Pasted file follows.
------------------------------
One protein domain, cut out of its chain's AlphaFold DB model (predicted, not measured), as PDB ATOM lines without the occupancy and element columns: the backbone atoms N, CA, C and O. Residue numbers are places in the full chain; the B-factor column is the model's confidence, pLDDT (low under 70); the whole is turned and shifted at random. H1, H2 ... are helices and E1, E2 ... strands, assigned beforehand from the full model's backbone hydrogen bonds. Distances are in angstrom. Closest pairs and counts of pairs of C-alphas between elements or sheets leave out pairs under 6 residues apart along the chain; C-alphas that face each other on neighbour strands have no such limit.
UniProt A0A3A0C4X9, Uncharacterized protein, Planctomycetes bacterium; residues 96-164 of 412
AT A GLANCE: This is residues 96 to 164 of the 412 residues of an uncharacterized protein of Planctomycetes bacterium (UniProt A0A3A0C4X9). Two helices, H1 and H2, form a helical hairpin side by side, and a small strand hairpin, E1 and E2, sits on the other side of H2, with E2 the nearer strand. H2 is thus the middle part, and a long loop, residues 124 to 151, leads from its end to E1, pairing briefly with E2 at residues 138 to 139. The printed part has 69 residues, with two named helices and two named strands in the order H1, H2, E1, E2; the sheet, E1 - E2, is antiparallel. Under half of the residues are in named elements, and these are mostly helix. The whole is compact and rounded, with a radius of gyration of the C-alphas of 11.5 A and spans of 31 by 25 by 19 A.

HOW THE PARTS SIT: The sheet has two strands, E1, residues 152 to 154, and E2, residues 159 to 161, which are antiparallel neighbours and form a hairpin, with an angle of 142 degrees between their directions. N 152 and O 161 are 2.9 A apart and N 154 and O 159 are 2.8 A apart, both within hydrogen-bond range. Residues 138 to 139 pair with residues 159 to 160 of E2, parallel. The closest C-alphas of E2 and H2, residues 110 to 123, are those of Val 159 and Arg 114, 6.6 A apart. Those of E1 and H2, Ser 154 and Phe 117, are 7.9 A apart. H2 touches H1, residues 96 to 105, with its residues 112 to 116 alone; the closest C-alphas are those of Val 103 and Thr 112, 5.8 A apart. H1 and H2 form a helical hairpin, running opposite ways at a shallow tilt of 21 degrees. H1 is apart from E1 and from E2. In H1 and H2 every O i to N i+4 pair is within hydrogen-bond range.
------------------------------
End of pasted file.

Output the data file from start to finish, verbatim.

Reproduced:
One protein domain, cut out of its chain's AlphaFold DB model (predicted, not measured), as PDB ATOM lines without the occupancy and element columns: the backbone atoms N, CA, C and O. Residue numbers are places in the full chain; the B-factor column is the model's confidence, pLDDT (low under 70); the whole is turned and shifted at random. H1, H2 ... are helices and E1, E2 ... strands, assigned beforehand from the full model's backbone hydrogen bonds. Distances are in angstrom. Closest pairs and counts of pairs of C-alphas between elements or sheets leave out pairs under 6 residues apart along the chain; C-alphas that face each other on neighbour strands have no such limit.
UniProt A0A3A0C4X9, Uncharacterized protein, Planctomycetes bacterium; residues 96-164 of 412
AT A GLANCE: This is residues 96 to 164 of the 412 residues of an uncharacterized protein of Planctomycetes bacterium (UniProt A0A3A0C4X9). Two helices, H1 and H2, form a helical hairpin side by side, and a small strand hairpin, E1 and E2, sits on the other side of H2, with E2 the nearer strand. H2 is thus the middle part, and a long loop, residues 124 to 151, leads from its end to E1, pairing briefly with E2 at residues 138 to 139. The printed part has 69 residues, with two named helices and two named strands in the order H1, H2, E1, E2; the sheet, E1 - E2, is antiparallel. Under half of the residues are in named elements, and these are mostly helix. The whole is compact and rounded, with a radius of gyration of the C-alphas of 11.5 A and spans of 31 by 25 by 19 A.

HOW THE PARTS SIT: The sheet has two strands, E1, residues 152 to 154, and E2, residues 159 to 161, which are antiparallel neighbours and form a hairpin, with an angle of 142 degrees between their directions. N 152 and O 161 are 2.9 A apart and N 154 and O 159 are 2.8 A apart, both within hydrogen-bond range. Residues 138 to 139 pair with residues 159 to 160 of E2, parallel. The closest C-alphas of E2 and H2, residues 110 to 123, are those of Val 159 and Arg 114, 6.6 A apart. Those of E1 and H2, Ser 154 and Phe 117, are 7.9 A apart. H2 touches H1, residues 96 to 105, with its residues 112 to 116 alone; the closest C-alphas are those of Val 103 and Thr 112, 5.8 A apart. H1 and H2 form a helical hairpin, running opposite ways at a shallow tilt of 21 degrees. H1 is apart from E1 and from E2. In H1 and H2 every O i to N i+4 pair is within hydrogen-bond range.